4.1. Fairness Concern

In this subsection, we consider that the retailer is concerned about fairness but the manufacturer does not care about fairness; in other words, the retailer maximizes her utility depending on the profits of both members. Similar to Du et al. (2010) [12], we capture the fairness in the retailer’s objective function through the following utility function:
U π r = π r λ ( π m π r ) = ( 1 + λ ) π r λ π m
in which λ ( 0 < λ < 1 ) represents the retailer’s fairness concern coefficient.
The manufacturer’s utility function is still the profit function, because the manufacturer is not concerned about fairness. Then, the manufacturer’s utility function is as follows:
U π m = π m = w ( a b p + τ e ) c e e 2 2
From Equation (8), we can see that the retailer’s utility function is determined by his profit and the profit difference between the manufacturer and the retailer. If the manufacturer makes much more money than that of the retailer in the supply chain, the retailer’s utility will be lower, even if he has earned much less money. Additionally, the larger the retailer’s fairness concern, the higher the retailer’s utility.
Similar to Section 3.2, we assume the manufacturer is the leader and the retailer is the follower; then, we derive optimal solutions using the backward method.
Theorem 3.
The optimal carbon emission reduction rate is
e 2 = ( λ + 1 ) a τ 4 b c e ( 2 λ + 1 ) τ 2 ( λ + 1 )
Compared with Theorem 1, the optimal carbon emission reduction rate decreases when the retailer cares about fairness; in other words, retailer’s fairness concern will result in decreasing environmental quality of the green products.
Theorem 4.
When the retailer is concern about fairness, then the optimal wholesale price and the optimal retail price are as follows:
w 2 = 2 a c e ( λ + 1 ) 4 b c e ( 2 λ + 1 ) τ 2 ( λ + 1 )
p 2 = 3 a c e ( 2 λ + 1 ) 4 b c e ( 2 λ + 1 ) τ 2 ( λ + 1 )
Above, Theorems 3 and 4 present the optimal strategies when the retailer cares about fairness. Let λ = 0 ; this means the retailer is not concern about fairness, and the Formulas (9)–(11) are same as Formulas (4)–(6).
Proposition 3.
When the retailer is concerned about fairness, then the optimal wholesale price, retail price, manufacturer’s profit, retailer's profit, retailer’s utility, and supply chain’s utility increase with CEA.
From Proposition 3, we can see that the change trends of the optimal solutions with CEA when the retailer is concerned about the fairness are the same as those without fairness;
Proposition 4.
When the retailer cares about fairness, then the manufacturer's optimal carbon emission reduction rate of green products’ optimal wholesale price and retail price decrease with λ .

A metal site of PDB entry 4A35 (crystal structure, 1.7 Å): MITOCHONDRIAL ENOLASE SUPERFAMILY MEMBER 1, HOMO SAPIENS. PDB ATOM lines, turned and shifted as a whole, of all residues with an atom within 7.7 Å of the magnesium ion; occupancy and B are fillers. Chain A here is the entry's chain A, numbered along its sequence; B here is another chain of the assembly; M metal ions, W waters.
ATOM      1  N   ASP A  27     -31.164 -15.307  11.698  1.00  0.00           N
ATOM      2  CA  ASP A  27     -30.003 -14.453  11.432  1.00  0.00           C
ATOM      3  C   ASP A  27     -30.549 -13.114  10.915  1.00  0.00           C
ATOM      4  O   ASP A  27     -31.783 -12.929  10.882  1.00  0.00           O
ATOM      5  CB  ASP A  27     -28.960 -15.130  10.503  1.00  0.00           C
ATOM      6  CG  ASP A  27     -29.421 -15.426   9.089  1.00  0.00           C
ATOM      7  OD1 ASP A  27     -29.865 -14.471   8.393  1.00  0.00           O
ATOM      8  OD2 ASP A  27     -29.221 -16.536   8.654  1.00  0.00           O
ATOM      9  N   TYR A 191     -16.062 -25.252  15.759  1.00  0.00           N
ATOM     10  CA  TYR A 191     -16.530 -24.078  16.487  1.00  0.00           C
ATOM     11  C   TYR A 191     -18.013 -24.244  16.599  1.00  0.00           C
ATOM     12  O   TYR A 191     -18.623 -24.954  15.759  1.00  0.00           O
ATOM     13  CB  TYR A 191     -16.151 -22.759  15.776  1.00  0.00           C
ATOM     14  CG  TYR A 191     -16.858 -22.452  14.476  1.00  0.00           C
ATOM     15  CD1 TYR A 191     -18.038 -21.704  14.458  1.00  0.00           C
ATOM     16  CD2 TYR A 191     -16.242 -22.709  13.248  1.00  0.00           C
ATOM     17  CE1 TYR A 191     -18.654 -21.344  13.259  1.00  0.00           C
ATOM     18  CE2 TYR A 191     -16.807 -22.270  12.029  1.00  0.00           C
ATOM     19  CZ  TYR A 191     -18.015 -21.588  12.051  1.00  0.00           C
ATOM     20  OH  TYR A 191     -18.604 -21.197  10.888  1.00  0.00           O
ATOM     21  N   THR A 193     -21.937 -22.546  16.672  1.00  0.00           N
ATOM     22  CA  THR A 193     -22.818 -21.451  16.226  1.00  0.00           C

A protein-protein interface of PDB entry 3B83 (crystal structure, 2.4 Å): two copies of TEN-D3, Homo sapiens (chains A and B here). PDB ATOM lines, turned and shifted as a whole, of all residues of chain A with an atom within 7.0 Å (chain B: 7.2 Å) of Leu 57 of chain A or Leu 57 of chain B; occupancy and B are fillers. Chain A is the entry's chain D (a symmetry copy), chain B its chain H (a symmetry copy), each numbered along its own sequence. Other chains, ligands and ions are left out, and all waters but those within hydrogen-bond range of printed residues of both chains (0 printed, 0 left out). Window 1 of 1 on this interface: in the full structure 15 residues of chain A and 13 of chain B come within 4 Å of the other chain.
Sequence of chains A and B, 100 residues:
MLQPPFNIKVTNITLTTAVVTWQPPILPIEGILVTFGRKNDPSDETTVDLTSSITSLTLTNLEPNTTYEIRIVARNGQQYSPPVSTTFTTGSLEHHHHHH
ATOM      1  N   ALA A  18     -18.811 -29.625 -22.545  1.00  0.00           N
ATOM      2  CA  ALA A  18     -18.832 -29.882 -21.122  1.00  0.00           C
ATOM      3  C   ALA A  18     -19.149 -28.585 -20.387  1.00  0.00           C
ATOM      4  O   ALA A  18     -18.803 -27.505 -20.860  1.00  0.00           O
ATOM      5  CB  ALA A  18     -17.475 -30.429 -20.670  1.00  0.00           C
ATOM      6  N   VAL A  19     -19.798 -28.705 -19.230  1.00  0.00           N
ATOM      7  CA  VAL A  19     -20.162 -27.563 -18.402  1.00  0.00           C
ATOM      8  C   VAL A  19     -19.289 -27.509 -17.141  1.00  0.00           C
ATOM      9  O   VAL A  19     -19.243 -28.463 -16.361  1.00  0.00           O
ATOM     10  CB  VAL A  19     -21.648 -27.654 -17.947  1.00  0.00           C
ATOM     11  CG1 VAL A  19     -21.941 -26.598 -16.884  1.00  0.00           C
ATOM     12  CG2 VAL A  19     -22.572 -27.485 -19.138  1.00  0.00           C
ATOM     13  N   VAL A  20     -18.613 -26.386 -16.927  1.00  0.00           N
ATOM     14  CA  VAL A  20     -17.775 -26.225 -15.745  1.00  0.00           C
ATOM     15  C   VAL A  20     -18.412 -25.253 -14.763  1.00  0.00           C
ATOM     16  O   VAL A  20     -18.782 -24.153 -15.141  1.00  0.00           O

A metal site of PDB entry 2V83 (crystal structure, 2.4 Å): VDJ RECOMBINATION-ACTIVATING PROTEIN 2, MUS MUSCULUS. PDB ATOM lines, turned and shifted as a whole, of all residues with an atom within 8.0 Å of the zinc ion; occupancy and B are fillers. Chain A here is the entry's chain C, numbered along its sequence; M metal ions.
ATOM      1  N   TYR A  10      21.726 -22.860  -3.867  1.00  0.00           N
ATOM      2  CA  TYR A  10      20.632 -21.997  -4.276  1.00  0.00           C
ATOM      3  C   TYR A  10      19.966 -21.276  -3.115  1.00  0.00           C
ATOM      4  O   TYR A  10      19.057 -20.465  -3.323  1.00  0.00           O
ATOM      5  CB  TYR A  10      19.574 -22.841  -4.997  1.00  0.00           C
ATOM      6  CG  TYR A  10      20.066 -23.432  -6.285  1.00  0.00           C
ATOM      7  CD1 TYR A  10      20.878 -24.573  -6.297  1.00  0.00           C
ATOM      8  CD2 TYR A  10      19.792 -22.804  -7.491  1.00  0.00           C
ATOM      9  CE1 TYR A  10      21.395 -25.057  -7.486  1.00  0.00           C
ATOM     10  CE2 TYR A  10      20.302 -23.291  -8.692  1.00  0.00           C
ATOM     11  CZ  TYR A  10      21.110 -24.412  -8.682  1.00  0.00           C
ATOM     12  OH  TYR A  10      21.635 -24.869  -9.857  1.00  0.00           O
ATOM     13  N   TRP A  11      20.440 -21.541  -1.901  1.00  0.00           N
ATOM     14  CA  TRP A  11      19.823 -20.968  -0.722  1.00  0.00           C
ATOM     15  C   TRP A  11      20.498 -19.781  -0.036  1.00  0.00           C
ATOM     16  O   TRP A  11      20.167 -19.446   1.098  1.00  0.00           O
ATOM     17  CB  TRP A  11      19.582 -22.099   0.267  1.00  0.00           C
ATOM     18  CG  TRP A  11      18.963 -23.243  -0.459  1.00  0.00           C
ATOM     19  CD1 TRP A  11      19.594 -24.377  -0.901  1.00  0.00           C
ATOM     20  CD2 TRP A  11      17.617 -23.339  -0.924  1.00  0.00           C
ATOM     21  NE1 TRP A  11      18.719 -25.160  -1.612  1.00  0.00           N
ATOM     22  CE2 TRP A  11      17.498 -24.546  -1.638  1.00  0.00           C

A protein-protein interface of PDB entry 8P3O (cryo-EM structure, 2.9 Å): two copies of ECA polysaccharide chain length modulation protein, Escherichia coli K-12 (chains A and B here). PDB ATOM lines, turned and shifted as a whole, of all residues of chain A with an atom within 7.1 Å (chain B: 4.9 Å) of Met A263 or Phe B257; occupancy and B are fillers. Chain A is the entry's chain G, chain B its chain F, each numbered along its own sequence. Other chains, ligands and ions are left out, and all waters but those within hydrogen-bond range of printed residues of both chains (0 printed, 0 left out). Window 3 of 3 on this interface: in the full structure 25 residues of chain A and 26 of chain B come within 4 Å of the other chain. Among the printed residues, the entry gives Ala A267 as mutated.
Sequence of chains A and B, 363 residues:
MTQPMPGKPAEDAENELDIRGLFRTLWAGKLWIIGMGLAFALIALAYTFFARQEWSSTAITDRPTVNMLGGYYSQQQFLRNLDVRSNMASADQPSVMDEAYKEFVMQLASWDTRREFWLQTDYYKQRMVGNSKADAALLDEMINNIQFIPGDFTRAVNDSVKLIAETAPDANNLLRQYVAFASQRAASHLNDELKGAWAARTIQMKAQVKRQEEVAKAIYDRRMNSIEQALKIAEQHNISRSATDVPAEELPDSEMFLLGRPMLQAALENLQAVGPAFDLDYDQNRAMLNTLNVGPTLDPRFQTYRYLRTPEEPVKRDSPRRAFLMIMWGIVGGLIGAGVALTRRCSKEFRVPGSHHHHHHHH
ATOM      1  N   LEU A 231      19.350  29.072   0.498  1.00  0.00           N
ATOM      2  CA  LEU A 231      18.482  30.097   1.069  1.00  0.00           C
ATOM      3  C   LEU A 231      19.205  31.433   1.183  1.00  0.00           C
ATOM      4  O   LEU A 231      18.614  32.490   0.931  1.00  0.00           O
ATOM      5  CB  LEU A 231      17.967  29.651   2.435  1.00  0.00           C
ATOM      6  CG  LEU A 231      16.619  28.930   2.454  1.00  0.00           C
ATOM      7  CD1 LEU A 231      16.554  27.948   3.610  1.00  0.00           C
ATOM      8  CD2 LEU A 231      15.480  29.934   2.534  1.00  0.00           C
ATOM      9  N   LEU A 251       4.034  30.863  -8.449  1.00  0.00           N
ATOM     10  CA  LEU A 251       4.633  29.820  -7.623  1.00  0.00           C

Proposition 4 shows that the retailer's fairness concern decreases the optimal strategies of both the manufacturer and the retailer, especially the carbon emission reduction rate. Therefore, when the retailer cares about the fairness, the manufacturer will lower carbon emission reduction rate. This is not good news for the public, because the lower carbon emission reduction rate, the lower environment quality. Next, we will discuss the profit change with regard to the fairness concern.
Proposition 5.
When the retailer cares about fairness, then
(i)
When λ < 4 b c e 2 τ 2 5 τ 2 8 b c e , then the retailer's profit increases with λ ; and when 4 b c e 2 τ 2 5 τ 2 8 b c e < λ < 4 b c e τ 2 τ 2 8 b c e , then the retailer's profit decreases with λ ;
(ii)
The optimal manufacturer’s profit decreases with λ .
When the retailer cares about fairness, Proposition 5 shows that the manufacturer’s profit decreases all the time; the retailer’s profit only increases in a certain zone. Once the level of the fairness concern exceeds a certain zone, the retailer’s profit decreases. In other words, the retailer’s profit first increases then decreases with λ .
Propositions 4 and 5 show that when the retailer cares about fairness, the retailer will remove the unfairness and increase his profit and utility in a certain zone. However, when the retailer pays excessive attention to fairness, both manufacturer’s and retailer’s profits decrease; in other words, the retailer’s behavior makes both members suffer loss, and the retailer not only cannot remove unfairness but also makes own their situation worse.

4.2. Fairness Concern and Government Subsidy

With retailer’s fairness concern, in this subsection, we will discuss the effects of two government subsidies on the supply chain. Here we will consider two types subsidy: F-type subsidy (in which the consumer obtains a fixed subsidy s when the consumer purchases one unit product) and D-type subsidy (in which the consumer obtains a discount subsidy that is related to the green level of the product when the consumer purchases one unit product). Firstly, we will discuss how the F-type subsidy impacts the optimal solutions such as the optimal wholesale price, retail price, each party’s profit, and so on. Then, we will discuss how the D-type subsidy affects supply chain members’ strategies. Finally, we’ll compare the optimal solutions with two subsidies and give the differences between them.